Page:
“I’m Not Supposed to Have ADHD.”
A good girl can’t have attention deficit hyperactivity disorder, especially if she’s a high-achieving Asian American, right? Wrong. But the potent stereotypes around ADHD and race prevented those around me – and above all, me – from recognizing my ADHD as such. Here are the stereotypes that kept me in the chaos of undiagnosed ADHD for so long.
You can tell I’m an Asian-American woman by looking at me. What’s not so obvious is my ADHD; even I didn’t know about it until this year because, in our American society, people who look like me are not “supposed” to have attention deficit disorder (ADHD or ADD).
I was not “supposed” to have ADHD as a girl; the ADHD stereotype maintains that only boys who misbehave have ADHD. My elementary school teachers saw a shy girl who listened to directions. What they didn’t see was that I was trying so hard to keep track of what my teacher and classmates were saying in class that I didn’t have time to consider speaking up, so I defaulted to not talking at all. But at recess, I was so energetic and talkative that my friends often called me “hyper,” which I was.
I was not “supposed” to have ADHD because I’m an Asian American, and the model minority myth claims that all Asian Americans are obedient academic powerhouses. My parents saw an accomplished child who got As on her report cards. What they didn’t see was the steep price I paid for these grades. Every in-class English essay I wrote in high school involved harnessing anxiety to corral my racing thoughts enough to write some semblance of a conclusion in the last five minutes of class. I thought this terror was just a part of being a good student.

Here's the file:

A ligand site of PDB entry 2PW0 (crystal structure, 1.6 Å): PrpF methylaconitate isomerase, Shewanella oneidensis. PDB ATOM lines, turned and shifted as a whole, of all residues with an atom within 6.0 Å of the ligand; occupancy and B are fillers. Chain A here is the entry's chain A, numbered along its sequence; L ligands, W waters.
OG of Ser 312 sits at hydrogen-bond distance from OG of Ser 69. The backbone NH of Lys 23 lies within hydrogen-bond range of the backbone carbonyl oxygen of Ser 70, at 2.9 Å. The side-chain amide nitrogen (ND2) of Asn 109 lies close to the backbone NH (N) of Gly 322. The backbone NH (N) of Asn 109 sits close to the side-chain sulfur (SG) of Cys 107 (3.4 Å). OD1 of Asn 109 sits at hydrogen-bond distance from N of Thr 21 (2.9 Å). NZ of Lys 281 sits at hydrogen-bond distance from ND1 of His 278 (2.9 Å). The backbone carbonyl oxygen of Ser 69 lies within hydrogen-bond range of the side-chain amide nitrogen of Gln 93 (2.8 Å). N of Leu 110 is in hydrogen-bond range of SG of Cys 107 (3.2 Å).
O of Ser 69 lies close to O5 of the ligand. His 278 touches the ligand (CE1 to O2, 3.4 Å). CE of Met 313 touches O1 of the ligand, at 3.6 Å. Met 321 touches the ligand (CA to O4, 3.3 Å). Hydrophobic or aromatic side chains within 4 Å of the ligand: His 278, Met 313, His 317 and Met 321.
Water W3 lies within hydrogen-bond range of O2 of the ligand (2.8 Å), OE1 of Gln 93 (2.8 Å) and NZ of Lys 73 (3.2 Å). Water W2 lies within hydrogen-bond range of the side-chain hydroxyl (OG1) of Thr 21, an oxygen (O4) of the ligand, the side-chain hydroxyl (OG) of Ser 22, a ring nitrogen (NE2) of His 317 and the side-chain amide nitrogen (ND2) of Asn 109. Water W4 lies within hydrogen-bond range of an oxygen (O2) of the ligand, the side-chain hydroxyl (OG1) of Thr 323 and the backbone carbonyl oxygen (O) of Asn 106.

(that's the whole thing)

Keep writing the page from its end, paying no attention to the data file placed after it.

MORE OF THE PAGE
In American society, girls — especially Asian-American girls — are expected to be obedient and competent. These expectations boxed me into a mold that did not include ADHD. As I tumbled into my college classes late and scrolled down Facebook on my iPhone while “practicing” piano, the possibility of ADHD never came up. I knew I was battling a nippy vulture named anxiety; little did I know that the real monster ravaging my life was a vicious dragon called ADHD. Nor did I know that the dragon was just grouchy that it didn’t get enough sleep and hugs, or a regular morning walk. But how could I tame a beast that society told me did not exist?
One of the many things my ADHD teaches me is that things are almost never the way they’re “supposed” to be. My ADHD is not a part of who I’m “supposed” to be. It is more than that. My ADHD is a central part of who I am just as much as being an Asian-American woman is.
I don’t know about you, but I’d rather have a happy ADHD dragon that will fly me to the coolest castles and highest mountain peaks than an irritated dragon breathing fire at me. My hope is that our society can move beyond what ADHD is “supposed” to look like and more toward what ADHD is — in all of its myriad differences, struggles, and strengths. ADHD doesn’t only belong to hyperactive little boys; it belongs to all of us with ADHD who deserve the opportunity to understand, care for, and fly our dragons to new heights.
Updated on July 1, 2019